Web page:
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Thursday, April 6, 2006 - Page updated at 05:31 PM


Clarification: Of the nine deaths in King County this year from necrotizing fasciitis, six were King County residents; of the 18 deaths in 2005, eight were county residents. A previous version of this story did not make clear that some of the fatalities were residents from outside who were transported to King County for treatment.

Man dies from flesh-destroying disease

Seattle Times Eastside bureau

Last Tuesday, Ed Kopfman thought he'd come down with the flu. On Friday, he went to the doctor. By Sunday, the 47-year-old Kirkland father of two was taken to Harborview Medical Center and died that same day.

For those who knew Kopfman, the cause of death was even more shocking: necrotizing fasciitis, a rare condition also known as "flesh-eating bacteria."

"It's so unreal," his wife, Peggy Kopfman, said Wednesday. "We're all still in so much shock."

The bacterial infection took the lives of five King County residents from January to March 15 this year, and eight more in 2005, according to Public Health — Seattle & King County, citing data from the county Medical Examiner's Office.

Nationwide, statistics vary, but in 1999 the U.S. Centers for Disease Control and Prevention reported 600 cases of necrotizing fasciitis.

If caught early, chances of survival are high. Last month, for instance, 6-year-old Jacob Finkbonner of Ferndale contracted it after cutting his lip playing basketball. He was hospitalized at Children's Hospital & Regional Medical Center in Seattle, and his condition has been upgraded from serious to satisfactory.

The infection occurs when invasive forms of streptococcus bacteria enter the body — usually through a cut or opening in the skin — and quickly flourish between the muscle and deep connective tissues. The bacteria spread along these planes and give off toxins and enzymes that kill tissue.


National Necrotizing Fasciitis Foundation:

"This seems to be an area of the body that's more susceptible to infection," said Dr. Craig Rubens, chief of Children's infectious-disease unit. "It destroys very rapidly."

Group A Strep, responsible for strep throat, is the most common strain of the infection. It's also the strain that killed Kopfman, according to the Medical Examiner's Office. About 20 percent of people carry the bacteria in their noses and throats, but few get symptoms, Rubens said.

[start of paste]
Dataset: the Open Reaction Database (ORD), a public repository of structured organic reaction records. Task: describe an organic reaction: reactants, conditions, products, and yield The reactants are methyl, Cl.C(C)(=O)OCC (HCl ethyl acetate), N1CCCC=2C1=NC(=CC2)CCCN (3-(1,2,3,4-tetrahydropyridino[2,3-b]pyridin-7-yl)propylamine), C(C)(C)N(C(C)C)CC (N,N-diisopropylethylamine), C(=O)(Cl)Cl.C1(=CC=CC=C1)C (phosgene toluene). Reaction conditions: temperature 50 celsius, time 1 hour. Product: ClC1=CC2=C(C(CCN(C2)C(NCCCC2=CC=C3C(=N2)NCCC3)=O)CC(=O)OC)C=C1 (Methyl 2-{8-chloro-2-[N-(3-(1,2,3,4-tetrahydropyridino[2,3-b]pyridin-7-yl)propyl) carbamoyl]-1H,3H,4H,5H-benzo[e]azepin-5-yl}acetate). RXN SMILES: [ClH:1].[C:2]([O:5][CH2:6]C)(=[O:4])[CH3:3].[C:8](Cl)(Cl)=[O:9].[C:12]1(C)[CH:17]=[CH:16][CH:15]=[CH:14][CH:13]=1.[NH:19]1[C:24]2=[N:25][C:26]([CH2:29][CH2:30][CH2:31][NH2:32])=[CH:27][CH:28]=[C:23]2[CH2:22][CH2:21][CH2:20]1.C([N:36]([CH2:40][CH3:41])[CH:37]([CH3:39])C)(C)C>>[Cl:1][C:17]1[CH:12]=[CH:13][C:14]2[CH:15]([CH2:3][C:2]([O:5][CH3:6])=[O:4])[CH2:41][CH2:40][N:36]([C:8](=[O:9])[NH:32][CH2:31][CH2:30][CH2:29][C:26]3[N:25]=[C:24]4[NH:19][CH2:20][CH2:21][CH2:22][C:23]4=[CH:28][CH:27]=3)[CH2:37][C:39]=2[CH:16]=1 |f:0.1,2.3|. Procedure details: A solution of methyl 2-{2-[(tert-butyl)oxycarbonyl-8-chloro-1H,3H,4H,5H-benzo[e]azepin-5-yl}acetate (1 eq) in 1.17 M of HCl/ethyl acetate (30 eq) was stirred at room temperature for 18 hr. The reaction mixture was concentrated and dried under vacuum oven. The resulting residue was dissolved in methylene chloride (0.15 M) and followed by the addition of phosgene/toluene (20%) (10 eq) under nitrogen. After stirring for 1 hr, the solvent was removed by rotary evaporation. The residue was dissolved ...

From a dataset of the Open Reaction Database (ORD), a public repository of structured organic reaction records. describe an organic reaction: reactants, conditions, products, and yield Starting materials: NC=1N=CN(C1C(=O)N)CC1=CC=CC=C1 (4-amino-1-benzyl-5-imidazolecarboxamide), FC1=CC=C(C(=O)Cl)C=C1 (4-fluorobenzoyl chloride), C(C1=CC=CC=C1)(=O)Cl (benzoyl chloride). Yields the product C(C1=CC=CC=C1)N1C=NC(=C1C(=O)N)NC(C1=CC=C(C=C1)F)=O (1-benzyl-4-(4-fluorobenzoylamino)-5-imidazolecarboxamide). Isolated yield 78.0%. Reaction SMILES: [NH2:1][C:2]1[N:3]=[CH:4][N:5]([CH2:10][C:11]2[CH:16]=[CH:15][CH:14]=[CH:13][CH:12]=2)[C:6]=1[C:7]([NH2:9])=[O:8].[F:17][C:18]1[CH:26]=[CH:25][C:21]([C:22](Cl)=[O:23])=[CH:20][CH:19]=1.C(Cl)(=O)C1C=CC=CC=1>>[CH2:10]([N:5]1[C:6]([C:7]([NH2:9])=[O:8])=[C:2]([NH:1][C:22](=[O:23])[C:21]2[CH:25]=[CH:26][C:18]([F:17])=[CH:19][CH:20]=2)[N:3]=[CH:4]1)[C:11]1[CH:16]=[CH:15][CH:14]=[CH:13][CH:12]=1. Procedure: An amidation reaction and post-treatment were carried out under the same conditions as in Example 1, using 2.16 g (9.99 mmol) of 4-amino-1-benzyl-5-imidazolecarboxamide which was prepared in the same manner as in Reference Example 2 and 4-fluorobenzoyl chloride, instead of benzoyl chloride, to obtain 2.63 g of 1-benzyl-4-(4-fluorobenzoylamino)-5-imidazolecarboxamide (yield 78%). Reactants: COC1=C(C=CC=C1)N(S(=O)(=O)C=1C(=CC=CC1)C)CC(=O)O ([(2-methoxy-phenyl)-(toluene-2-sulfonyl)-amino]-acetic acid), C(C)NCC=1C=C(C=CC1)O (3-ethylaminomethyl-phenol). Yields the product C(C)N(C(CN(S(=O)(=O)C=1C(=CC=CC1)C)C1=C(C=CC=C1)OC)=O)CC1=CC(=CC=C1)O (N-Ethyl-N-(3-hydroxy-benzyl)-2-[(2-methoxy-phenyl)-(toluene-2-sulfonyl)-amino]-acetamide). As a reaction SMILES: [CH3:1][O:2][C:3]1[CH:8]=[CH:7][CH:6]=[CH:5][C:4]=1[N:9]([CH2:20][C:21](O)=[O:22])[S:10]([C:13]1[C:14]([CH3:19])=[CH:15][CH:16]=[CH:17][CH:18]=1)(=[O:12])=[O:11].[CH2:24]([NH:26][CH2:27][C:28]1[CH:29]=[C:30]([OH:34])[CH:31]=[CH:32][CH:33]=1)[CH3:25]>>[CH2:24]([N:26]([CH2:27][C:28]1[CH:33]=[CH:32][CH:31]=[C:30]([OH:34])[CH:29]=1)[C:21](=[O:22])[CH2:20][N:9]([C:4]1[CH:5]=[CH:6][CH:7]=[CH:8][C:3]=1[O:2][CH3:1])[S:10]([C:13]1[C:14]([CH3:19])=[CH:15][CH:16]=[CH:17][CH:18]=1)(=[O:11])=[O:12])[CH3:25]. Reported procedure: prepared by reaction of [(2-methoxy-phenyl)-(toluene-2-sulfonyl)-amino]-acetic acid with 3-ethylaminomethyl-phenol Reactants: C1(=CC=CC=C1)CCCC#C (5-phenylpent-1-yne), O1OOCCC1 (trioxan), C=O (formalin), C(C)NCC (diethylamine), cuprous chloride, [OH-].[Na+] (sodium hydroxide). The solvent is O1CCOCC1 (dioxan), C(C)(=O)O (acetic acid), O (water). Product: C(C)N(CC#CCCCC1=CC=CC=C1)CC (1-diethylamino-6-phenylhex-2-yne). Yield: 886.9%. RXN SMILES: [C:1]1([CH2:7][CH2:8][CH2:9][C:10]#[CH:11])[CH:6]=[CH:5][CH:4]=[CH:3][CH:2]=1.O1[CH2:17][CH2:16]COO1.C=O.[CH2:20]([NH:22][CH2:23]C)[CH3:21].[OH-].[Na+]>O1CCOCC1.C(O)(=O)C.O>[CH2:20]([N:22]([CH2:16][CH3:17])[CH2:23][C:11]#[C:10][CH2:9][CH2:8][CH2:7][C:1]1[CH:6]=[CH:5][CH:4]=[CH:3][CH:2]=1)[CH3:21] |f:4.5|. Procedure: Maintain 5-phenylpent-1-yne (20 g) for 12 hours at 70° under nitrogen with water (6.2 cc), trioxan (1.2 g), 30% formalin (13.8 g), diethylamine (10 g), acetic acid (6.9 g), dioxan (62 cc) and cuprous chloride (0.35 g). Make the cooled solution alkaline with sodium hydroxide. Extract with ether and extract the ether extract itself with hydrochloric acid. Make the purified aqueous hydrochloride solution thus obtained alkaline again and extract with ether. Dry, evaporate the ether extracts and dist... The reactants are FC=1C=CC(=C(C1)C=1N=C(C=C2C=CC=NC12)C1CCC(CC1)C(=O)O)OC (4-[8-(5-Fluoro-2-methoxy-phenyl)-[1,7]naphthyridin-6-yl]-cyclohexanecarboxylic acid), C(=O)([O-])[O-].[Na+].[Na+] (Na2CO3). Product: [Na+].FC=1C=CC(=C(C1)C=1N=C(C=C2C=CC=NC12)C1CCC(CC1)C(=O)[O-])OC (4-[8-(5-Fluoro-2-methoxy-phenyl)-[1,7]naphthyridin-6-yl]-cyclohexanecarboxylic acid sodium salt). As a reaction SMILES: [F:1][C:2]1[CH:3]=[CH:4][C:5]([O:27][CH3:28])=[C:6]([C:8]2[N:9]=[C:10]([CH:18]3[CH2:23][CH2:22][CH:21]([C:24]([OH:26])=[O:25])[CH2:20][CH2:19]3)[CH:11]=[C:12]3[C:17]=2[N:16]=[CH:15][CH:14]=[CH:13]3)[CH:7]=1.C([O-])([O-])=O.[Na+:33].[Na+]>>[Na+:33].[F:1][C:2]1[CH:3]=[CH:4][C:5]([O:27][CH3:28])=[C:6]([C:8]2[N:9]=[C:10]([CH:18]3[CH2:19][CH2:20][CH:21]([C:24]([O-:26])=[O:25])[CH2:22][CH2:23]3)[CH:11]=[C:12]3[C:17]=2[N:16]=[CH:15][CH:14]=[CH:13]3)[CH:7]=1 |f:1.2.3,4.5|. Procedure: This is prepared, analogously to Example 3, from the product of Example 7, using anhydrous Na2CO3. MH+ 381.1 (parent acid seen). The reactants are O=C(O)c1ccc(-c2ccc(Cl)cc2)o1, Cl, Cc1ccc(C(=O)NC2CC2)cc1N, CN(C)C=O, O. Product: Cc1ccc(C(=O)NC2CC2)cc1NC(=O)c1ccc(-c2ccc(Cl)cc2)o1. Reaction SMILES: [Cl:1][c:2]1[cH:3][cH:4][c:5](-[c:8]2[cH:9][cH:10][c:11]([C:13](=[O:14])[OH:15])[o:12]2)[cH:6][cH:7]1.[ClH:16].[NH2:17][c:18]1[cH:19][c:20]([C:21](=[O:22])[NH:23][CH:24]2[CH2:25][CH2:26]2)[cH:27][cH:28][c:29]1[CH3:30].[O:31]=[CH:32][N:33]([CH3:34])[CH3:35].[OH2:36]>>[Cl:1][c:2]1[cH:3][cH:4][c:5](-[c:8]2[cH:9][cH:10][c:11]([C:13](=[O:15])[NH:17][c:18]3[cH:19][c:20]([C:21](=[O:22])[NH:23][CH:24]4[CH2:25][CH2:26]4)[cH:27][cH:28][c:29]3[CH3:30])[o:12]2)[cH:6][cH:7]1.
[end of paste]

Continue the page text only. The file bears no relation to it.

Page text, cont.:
Previous injuries, advanced age, chronic kidney failure or diabetes can make some people more vulnerable.

Intravenous drug users are at high risk, but the infection can strike anyone. Those with suppressed immune systems have a higher rate of mortality, Rubens said. In many cases, no direct cause can be identified, according to an article published last year in the British Medical Journal.

Doctors familiar with the disease are quick to point out that it is rare and does not present a public-health hazard because it's not easily transmitted from one person to another.

Part of the fear and misunderstanding stems from the name "flesh-eating bacteria," they say, which has spread panic disproportionate to the number of documented cases.

"The fact is, the bacteria that causes necrotizing fasciitis are very common in our environment" and rarely evolve into the worst-case scenario, said Dr. Jeff Duchin, director of communicable-disease control at Public Health — Seattle & King County.

But when it does happen, there are often no external clues. Patients will complain of intense pain with no visible signs on the skin, Duchin said. Complicating matters is that initial symptoms can mimic other ailments like the flu, he said.

"The problem is that it's a notoriously difficult diagnosis to make," Duchin said. "It can spread before it's recognized and, frequently, this diagnosis can only be made during surgery. Basically, you have to see how the deep tissue is inflamed."

Peggy Kopfman is struggling to understand how the disease struck her robust and healthy husband, a repairman by trade, who never shied away from heavy lifting or taking on complex carpentry projects.

After being misdiagnosed with shingles on Friday, he was admitted to Evergreen Hospital Medical Center's emergency room Saturday night when the pain on his left side wouldn't let up, she said.

The left side of his chest started to swell and bruise, she said. "It looked like someone beat him up," she said.

Doctors performed exploratory surgery and discovered the dead tissue, she said. They removed some, stabilized him and transported him to Harborview. In the time it took to get there, it had traveled down his arm and killed the tissue, Peggy Kopfman said.

The couple had been married 10 years.

"He was my rock," she said.

Sonia Krishnan: 206-515-5546 or

Copyright © 2006 The Seattle Times Company




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